• Can unsupervised learning objectives exploit the spatiotemporal redundancy, continuity and causality to pretrain deep spatiotemporal neural networks?
  • What are optimal architectures to facilitate unsupervised representation learning in videos?
  • Is it possible to rely on unsupervised representation learning while still maintaining a reasonable computational budget?

You will be supervised by Dr. E. Gavves, Associate Professor at the University of Amsterdam (UvA). This project is financed by the winning H2020 ERC Starting Grant ‘EVA: Expectational Visual Artificial Intelligence’ and NWO VIDI Grant ‘TIMING: Learning Time in Videos’.

What are you going to do

You will carry out research and development in the area of Deep Machine Learning and Vision. The research is embedded in the VISlab group at the UvA. Your tasks will be to:

  • develop new deep machine learning and/or computer vision methods on Unsupervised deep representation learning for video;
  • collaborate with other researchers within the lab;
  • regularly present internally on your progress;
  • regularly present intermediate research at international conferences and workshops, and publish them in proceedings (CVPR, ICCV, ECCV, NeurIPS, IMCL, ICLR) and journals (PAMI, IJCV, CVIU);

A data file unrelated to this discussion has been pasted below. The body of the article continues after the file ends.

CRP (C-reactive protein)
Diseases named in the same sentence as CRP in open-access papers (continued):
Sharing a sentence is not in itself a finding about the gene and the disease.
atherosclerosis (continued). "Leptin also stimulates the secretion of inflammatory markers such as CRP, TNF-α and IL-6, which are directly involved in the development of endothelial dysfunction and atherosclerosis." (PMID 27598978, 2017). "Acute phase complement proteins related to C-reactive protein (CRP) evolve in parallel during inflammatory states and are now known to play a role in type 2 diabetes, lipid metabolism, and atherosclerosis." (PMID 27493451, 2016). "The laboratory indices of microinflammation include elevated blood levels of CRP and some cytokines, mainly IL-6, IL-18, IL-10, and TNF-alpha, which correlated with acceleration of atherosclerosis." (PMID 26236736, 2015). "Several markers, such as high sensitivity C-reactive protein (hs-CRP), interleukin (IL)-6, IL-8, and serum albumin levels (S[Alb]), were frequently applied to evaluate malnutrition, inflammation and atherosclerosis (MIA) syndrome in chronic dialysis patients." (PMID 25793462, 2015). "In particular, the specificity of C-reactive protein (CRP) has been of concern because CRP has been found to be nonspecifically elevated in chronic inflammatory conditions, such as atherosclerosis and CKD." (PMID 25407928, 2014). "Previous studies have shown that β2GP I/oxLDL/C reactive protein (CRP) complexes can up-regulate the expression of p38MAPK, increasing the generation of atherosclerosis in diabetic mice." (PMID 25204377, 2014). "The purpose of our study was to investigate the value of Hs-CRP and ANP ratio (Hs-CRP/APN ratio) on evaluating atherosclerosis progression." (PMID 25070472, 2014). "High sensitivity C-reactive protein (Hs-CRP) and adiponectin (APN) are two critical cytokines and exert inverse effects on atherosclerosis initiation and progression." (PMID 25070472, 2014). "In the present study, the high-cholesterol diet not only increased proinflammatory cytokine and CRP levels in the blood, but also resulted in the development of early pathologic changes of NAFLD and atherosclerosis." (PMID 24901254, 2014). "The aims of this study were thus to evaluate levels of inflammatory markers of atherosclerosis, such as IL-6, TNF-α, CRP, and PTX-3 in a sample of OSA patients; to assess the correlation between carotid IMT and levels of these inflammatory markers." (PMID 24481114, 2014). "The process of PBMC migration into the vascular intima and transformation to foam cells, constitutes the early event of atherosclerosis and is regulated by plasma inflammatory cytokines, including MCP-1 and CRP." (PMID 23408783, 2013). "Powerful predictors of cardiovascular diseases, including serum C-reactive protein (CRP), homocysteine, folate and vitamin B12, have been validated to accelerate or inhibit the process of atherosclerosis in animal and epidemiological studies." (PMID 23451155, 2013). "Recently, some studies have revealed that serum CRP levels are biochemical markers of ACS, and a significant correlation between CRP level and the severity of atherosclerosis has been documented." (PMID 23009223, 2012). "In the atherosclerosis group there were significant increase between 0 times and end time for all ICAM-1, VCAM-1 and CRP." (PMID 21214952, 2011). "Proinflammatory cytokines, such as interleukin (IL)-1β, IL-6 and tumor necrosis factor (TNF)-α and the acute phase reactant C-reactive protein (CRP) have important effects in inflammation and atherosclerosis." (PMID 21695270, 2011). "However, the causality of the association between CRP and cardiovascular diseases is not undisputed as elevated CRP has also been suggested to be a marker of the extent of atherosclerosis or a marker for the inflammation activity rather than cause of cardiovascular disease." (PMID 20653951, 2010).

• assist in relevant teaching activities;
  • complete and defend a PhD thesis within the official appointment duration of four years.


University of Amsterdam (UvA)


  • a MSc degree in Artificial Intelligence, Computer Science, Engineering, (Applied) Mathematics or Physics, or related field;
  • a strong background/knowledge in computer vision, machine learning, and deep learning;
  • excellent programming skills preferably in Python;
  • solid mathematics foundations, especially statistics, calculus and linear algebra;
  • you are highly motivated and passionate, creative, independent;
  • strong communication, presentation and writing skills and excellent command of English;